STAFFORD – It’s been a little over a month since Stafford saw a change at the helm of the township. Stafford’s new Mayor Gregory Myhre said he has big plans for the town and has already begun making moves towards change since the start of 2019.
Myhre is not native to Stafford Township, but he has lived here for many years. He currently resides in the Ocean Acres section of town with his wife and three kids, where he operates a computer networking business.
It’s a “business to business type of thing,” Myhre explained. “I think I’m quite prepared [to be mayor]” having worked with “people from all levels of employment” at his current, full-time job.
According to Myhre, his experience as a businessman, as well as civil service experience as a former elected member of the Ocean County Republican Committee and Ocean County Republican Screening Committee, has prepared him for what’s to come as the head of the governing body.
Jersey Shore Online sat down for an interview with Myhre in January where he discussed the new administration’s immediate and long-term goals, as well as some of the ongoing township projects.
“Immediate plans are just getting things sorted,” at town hall, he said. Myhre and the rest of the Stafford Conservatives team have been in office for just a few short weeks, so the adjustment period continues.
While the administration looks for a new township administrator, Myhre will be acting as both mayor and administrator. Former township administrator James Moran retired as of January 1, 2019, leaving the position open.
Myhre said “an ad has been placed and we have been receiving a steady stream of resumes [for township administrator]. I am confident that we will be able to hire a highly qualified administrator who is prepared to take on the challenges of the job from day one. This is one of the most important positions in our town, so it is critical that we take the time needed to hire the right person.”
The township is working on filling the position within the first quarter.
With such responsibility only one month into his term, Myhre noted that former mayor John Spodofora has been helpful, offering his assistance should it be required. With nearly 37 years of experience in elected public office, nine of which he spent as mayor, “He’s made himself available for anything we need,” Myhre added.
While the township council works on moving into their quarters in town hall, Paul Shives, former township administrator prior to Moran, has been hired as an outside consultant to assess “where we’re at,” said Myhre.
“It’s good to get input from a lot of people,” he said, which is why Myhre has also spent some time this past month reaching out to the people that live in Stafford to get their opinions on what needs to change or improve.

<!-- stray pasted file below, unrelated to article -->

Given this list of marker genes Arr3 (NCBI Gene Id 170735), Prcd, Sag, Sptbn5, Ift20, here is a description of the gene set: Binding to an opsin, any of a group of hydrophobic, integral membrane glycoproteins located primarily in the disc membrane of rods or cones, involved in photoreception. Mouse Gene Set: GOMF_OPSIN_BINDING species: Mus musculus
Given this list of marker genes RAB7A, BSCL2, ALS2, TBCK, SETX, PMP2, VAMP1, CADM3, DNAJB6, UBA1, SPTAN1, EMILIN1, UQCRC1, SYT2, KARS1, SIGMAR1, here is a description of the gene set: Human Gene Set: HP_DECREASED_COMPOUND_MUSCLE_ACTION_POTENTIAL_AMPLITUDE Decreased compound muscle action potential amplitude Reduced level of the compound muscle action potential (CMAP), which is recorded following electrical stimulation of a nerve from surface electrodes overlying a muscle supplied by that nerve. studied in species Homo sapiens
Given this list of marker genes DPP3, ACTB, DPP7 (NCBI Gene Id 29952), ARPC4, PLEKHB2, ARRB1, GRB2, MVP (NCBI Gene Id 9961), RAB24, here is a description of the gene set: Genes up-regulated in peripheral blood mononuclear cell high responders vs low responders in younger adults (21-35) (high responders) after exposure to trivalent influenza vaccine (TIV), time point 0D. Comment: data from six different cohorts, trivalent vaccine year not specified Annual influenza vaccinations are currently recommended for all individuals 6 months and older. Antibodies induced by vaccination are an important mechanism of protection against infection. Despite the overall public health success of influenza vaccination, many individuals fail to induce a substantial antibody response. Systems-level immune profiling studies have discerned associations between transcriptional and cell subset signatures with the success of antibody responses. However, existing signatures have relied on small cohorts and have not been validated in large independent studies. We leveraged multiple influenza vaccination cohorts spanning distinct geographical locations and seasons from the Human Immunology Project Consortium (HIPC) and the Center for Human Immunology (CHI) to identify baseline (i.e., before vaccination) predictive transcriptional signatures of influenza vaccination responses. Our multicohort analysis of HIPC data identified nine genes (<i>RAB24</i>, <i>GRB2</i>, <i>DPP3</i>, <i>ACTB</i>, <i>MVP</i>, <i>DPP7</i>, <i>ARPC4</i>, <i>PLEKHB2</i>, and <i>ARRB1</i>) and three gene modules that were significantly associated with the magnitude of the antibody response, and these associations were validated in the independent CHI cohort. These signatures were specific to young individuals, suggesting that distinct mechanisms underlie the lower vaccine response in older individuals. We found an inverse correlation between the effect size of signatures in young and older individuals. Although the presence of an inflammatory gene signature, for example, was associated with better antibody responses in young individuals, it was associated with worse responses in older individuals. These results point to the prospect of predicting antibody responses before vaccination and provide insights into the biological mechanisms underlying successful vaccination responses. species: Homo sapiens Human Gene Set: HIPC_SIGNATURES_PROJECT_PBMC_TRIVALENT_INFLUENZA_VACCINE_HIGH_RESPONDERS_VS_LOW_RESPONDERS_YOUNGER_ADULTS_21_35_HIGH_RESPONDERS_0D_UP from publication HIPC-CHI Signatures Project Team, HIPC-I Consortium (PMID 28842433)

According to Myhre, Stafford has been in desperate need of change. “I’ve been hearing it for years,” he said.
And while there are six new faces on the dais each week, the governing body believes that there is much more work that needs to be done.
While change brews from within town hall, physical improvements and ongoing projects can also be seen cropping up all over Stafford Township, from bulldozed buildings to adventure parks in the works.
Myhre informed Jersey Shore Online about some of the projects in Stafford, such as the former Sonic fast food restaurant. The Sonic was located just off Route 72 east, adjacent to both the Chase Bank and Aldi grocery store. While the restaurant has been out of business for some time, the structure was recently torn down to make way for new business.
According to Myhre, the site will soon become “an Xfinity store as well an additional retail business with a drive through lane.”
A little further down Route 72 east lies The Mainland at The Holiday Inn. Between the hotel building and the highway, a brand new adventure park is being constructed.
“The project is underway and there will be a ropes course, zip line attraction and electric go-carts,” said Myhre. “Reservations have to be made online and there will also be a lounge and viewing areas.”
While business balances itself throughout town, Myhre and the administration continue to work on gaining feedback from both residents and business owners on some major issues, for example, the plastic bag ban.
The plastic bag ban, approved by the former administration, went into effect in early December 2018. During the Stafford Conservative’s 2018 election campaign, they made clear they were not in favor of the ban, calling it an “unnecessary impediment.” However, Myhre admits that investments have been made into implementing the ban into the community and it will not be easy to repeal.
“I think it will create some problems for people…We’re not going to take quick action without getting feedback,” said Myhre. “We are in the early or first stage of listening to what the residents and business owners have to say about the effects of the ban. We are also concerned with legislation that will likely be introduced in Trenton and this will have an impact on what we would do here in Stafford.”
For now, the ban remains intact, so don’t forget your reusable bags when you leave the house.
Long term, Myhre has financial goals to reach.
“I want to make sure that we keep a stable tax base, reduce spending if we can, make sure the towns on sound financial footing,” he said. As of now, “I think we probably are” in pretty good shape, but there is always room for improvement, he noted.